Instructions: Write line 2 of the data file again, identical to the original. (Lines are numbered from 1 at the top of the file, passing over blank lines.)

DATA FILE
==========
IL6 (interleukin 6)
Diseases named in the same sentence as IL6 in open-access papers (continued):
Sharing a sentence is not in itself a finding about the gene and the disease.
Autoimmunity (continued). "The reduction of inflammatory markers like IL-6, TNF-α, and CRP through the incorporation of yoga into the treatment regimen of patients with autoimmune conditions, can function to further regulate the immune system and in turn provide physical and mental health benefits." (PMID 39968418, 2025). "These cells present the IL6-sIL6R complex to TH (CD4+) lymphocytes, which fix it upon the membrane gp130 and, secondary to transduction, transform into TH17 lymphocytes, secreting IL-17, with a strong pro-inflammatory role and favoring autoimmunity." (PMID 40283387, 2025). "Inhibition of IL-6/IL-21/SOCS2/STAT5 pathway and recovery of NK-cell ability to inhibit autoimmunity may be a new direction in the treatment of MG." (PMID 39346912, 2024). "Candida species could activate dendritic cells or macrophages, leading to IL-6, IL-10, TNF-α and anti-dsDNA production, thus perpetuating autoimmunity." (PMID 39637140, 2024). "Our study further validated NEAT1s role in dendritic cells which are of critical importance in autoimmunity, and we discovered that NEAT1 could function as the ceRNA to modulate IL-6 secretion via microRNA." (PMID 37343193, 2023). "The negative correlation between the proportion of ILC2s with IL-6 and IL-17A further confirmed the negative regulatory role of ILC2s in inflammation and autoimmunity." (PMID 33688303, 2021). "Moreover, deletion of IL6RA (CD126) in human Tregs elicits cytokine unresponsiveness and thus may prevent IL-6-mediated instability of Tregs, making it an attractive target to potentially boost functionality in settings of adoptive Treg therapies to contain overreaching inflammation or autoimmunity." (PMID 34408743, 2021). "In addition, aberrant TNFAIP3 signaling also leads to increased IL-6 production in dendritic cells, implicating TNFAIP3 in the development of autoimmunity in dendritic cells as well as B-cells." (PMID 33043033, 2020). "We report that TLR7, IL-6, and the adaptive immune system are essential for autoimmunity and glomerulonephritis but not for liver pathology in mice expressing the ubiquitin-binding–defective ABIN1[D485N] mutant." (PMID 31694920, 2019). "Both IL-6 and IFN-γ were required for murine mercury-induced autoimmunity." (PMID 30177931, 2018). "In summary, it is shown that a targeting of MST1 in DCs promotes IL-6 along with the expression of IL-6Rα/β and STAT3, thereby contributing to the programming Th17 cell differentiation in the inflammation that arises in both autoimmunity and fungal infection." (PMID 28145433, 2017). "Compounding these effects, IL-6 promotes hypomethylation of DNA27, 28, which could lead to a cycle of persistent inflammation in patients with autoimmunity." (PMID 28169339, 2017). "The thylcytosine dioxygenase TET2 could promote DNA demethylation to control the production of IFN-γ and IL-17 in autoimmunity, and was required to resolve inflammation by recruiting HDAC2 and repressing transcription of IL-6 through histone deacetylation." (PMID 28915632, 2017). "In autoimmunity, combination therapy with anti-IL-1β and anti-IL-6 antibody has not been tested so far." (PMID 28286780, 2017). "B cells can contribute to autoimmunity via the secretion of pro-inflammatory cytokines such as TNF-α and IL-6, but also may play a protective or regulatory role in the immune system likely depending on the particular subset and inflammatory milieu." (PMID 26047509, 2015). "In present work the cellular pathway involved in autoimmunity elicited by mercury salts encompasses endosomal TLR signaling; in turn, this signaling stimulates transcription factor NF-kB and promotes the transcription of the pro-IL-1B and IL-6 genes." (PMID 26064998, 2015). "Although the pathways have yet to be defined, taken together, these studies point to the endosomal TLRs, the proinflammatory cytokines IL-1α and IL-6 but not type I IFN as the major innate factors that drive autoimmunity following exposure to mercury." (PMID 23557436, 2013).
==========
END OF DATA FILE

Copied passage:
Diseases named in the same sentence as IL6 in open-access papers (continued):